"The fingers you have used to TYPE are too fat. To obtain a special TYPING wand, please mash the keypad with your palm now."
July 26, 2011 5:18 PM   Subscribe

IBM is working on a keyboard design that will adapt to a user’s finger anatomy. Touchscreen keyboard morphs to fit your typing style. [Fig. 2] Via: [Wired] Morphing Touchscreen Keyboard Interface (PDF) [Pat2PDF/IBM]
posted by Fizz (20 comments total) 7 users marked this as a favorite

 
Contrast this with the Model M, where the user's finger anatomy adapts to the keyboard.
posted by box at 5:22 PM on July 26, 2011 [5 favorites]


A question: Should a user adapt to design or should design adapt to the user?
posted by Fizz at 5:24 PM on July 26, 2011


IBM is working on a keyboard design that will adapt to a user’s finger anatomy.

I so want to find someone with flippers to fry this software.
posted by jonmc at 5:26 PM on July 26, 2011


A software patent that I like!
posted by a robot made out of meat at 5:28 PM on July 26, 2011


I so want to find someone with flippers to fry this software.

I prefer my software hard-boiled.
posted by Skygazer at 5:52 PM on July 26, 2011 [1 favorite]


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posted by Inspector.Gadget at 6:30 PM on July 26, 2011 [1 favorite]


Touchscreen keyboard morphs to fit your typing style.

My typing style is to use a keyboard, not a screen. Morph to that.
posted by pmurray63 at 6:42 PM on July 26, 2011 [4 favorites]


Just came to say the same thing pmurray63. Does it produce one, Star Trek replicator style for us?
posted by cmgonzalez at 7:06 PM on July 26, 2011


I'm sad that this isn't a semi-robotic mechanical keyboard that automatically adapts to the typist. Now THAT would be cool.
posted by unknownmosquito at 7:07 PM on July 26, 2011


I so want to find someone with flippers to fry this software.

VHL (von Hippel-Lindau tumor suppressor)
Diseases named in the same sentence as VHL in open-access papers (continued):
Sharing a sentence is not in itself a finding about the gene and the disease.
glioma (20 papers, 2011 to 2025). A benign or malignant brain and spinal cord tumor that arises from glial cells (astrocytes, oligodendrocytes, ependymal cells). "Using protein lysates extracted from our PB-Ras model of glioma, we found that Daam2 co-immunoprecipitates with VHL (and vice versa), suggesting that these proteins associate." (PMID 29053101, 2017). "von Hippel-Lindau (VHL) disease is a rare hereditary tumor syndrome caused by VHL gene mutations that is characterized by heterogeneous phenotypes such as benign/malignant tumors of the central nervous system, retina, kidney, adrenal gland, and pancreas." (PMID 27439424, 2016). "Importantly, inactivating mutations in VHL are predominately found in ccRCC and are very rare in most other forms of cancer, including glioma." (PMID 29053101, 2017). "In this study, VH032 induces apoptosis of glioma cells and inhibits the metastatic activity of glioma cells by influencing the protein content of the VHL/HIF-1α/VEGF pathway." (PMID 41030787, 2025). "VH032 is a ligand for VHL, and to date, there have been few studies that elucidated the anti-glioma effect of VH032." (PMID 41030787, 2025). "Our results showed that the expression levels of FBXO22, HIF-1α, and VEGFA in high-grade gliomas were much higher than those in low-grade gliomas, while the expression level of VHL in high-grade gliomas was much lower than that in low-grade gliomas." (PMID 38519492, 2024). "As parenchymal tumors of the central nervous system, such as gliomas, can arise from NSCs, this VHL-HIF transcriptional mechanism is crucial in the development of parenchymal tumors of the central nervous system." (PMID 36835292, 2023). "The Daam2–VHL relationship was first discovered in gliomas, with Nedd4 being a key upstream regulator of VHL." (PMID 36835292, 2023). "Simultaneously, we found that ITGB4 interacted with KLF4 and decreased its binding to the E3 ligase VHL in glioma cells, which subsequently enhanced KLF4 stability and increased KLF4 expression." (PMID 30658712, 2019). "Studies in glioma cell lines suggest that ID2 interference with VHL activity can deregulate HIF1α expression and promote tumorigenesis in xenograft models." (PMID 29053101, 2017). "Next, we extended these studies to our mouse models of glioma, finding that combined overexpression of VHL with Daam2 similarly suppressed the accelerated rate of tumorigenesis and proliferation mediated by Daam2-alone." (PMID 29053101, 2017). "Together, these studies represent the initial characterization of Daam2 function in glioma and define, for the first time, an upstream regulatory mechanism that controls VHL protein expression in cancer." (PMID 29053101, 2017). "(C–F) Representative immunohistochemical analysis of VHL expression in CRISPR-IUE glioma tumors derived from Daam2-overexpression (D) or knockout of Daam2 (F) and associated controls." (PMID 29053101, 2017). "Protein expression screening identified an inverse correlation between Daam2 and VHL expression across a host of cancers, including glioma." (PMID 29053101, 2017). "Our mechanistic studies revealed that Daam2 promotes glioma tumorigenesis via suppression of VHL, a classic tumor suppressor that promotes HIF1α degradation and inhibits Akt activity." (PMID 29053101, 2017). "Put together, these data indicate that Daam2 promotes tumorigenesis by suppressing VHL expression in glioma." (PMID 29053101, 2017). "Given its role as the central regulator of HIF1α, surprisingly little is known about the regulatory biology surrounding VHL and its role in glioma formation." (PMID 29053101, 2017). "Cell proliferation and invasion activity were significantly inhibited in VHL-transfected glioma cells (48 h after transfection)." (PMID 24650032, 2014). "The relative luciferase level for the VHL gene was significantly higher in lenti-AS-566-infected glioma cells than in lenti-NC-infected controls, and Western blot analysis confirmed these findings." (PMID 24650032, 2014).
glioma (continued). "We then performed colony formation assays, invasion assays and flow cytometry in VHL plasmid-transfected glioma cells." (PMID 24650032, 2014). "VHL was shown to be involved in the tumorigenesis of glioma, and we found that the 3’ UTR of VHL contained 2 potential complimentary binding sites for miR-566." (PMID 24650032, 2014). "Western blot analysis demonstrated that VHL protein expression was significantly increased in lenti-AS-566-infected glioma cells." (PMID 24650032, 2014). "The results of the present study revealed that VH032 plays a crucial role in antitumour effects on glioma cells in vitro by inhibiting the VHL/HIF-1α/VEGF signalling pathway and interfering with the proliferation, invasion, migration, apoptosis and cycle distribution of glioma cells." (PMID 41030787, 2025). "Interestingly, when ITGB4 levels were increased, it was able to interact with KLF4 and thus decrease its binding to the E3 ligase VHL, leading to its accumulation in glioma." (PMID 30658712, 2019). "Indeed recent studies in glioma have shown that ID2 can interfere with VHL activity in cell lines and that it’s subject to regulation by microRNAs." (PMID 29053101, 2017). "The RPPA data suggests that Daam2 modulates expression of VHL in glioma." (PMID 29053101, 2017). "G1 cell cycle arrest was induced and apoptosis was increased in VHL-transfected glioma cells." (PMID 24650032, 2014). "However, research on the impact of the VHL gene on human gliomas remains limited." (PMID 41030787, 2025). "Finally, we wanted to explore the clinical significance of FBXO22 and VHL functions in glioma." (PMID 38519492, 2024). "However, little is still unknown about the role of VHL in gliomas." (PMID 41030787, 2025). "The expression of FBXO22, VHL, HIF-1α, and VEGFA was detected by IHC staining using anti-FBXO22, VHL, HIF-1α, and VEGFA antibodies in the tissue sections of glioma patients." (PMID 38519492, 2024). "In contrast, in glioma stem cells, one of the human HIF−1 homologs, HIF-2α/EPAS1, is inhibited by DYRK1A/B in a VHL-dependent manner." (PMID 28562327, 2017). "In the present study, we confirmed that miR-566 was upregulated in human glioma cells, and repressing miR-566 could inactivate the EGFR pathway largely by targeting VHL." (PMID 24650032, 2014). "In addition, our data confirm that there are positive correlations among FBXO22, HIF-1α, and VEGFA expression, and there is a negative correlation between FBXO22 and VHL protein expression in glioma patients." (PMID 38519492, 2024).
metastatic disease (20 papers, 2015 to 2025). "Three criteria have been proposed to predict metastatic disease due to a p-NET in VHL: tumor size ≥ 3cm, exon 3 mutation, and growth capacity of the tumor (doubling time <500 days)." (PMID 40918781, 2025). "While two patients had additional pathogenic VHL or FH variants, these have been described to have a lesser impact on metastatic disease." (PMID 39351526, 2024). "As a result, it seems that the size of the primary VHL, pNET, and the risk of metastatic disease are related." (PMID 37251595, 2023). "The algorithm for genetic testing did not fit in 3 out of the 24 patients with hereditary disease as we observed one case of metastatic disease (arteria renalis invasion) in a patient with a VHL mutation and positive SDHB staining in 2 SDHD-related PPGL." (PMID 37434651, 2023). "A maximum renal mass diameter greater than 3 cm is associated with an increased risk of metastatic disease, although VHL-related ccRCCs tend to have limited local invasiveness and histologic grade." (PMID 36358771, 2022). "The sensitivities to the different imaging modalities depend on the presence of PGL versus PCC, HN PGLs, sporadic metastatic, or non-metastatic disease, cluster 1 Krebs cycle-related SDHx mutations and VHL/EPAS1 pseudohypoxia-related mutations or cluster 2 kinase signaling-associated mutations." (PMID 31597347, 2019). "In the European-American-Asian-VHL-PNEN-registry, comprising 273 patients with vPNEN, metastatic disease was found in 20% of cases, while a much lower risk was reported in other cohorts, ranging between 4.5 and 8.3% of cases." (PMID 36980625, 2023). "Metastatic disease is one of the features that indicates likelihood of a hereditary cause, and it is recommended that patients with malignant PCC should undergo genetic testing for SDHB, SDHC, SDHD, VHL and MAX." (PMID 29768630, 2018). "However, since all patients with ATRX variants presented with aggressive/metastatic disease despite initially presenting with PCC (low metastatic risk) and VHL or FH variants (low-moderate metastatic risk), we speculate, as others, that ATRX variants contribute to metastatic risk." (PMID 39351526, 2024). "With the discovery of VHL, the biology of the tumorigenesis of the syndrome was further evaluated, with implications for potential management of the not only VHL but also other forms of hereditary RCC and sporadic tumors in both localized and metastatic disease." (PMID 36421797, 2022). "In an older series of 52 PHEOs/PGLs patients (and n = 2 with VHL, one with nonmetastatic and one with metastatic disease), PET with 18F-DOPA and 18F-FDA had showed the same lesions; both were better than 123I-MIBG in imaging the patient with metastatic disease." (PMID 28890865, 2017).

I heard there were kippers for beta testers.
posted by arcticseal at 7:12 PM on July 26, 2011


So hunt-and-peck typists will have a chicken-shaped layout?

Also, the original IBM PC keyboards that clicked? Nothing has come close to that feel and responsiveness since. To fooey with you young whippersnappers and your self-capacitive flatscreens.
posted by Hardcore Poser at 7:18 PM on July 26, 2011


The article frames this as a solution to the inferior pad typing experience, but the problem isn't the uniformity of the keys. Traditional keyboards have done just fine with a one size fits all layout.


Still cool though, and I guess it will help.
posted by Defenestrator at 7:36 PM on July 26, 2011


There's a reason why people still use knives, rather than laser cutters, to slice bread. Virtual keyboards are a wonderful idea right up to the very second you actually want to type something.
posted by joannemullen at 9:38 PM on July 26, 2011 [3 favorites]


"Ow," says my tendonitis.
posted by jiawen at 1:11 AM on July 27, 2011


The problem isn't the the key layout, but the lack of physical feedback to guide your fingers to the keys.

This is fine until you want use another keyboard.
posted by carter at 2:56 AM on July 27, 2011


Typing on virtual keyboards sucks like driving a car with no suspension.
posted by Civil_Disobedient at 5:23 AM on July 27, 2011 [2 favorites]


Virtual keyboards are improving a lot faster than the mechanical kind.
posted by nixt at 11:01 AM on July 27, 2011


This reminds me of when I decided to switch to Dvorak years ago. Yes, it was vastly superior in every way, except when I wanted to use a keyboard that wasn't my own. Then, I became a madman, confidently and incredibly quickly typing paragraphs of gibberish before I realized. People at school who witnessed this without knowing the deal were really disturbed.
posted by cmoj at 11:04 AM on July 27, 2011


Hardcore Poser: Also, the original IBM PC keyboards that clicked? Nothing has come close to that feel and responsiveness since.

GHOD I hated those damn things!! TAKKITY CLIKKA TAK TAK TAKKATAKKACLIKKITY TAK... guh. I much prefer the softer, quieter laptop keyboards nowadays.

But yeah, I agree with comments like joannemullen's. Even the haptic feedback on my smartphone's screen-keyboard doesn't make up for lack of actual physical keys.
posted by Greg_Ace at 11:16 AM on July 27, 2011


Every time I have to type something out on, say, a featureless slab of glass with absolutely no feedback beyond vision, a design bias that's swiftly accelerating, thanks to bullshit futurism, I'm reminded of exactly why my hall closet contains a stockpile of meticulously maintained manual typewriters, so I can actually write without frustration well into this magical touch-deprived future of which we're all so enamored.

It's probably ironic that I'm tapping this out on an iPhone while I'm waiting for an MRI, but I'm large and contain multitudes, which may be revealed by said MRI. Until there's a cure for multitudes, I'll contradict myself as much as I want.
posted by sonascope at 12:19 PM on July 27, 2011 [2 favorites]


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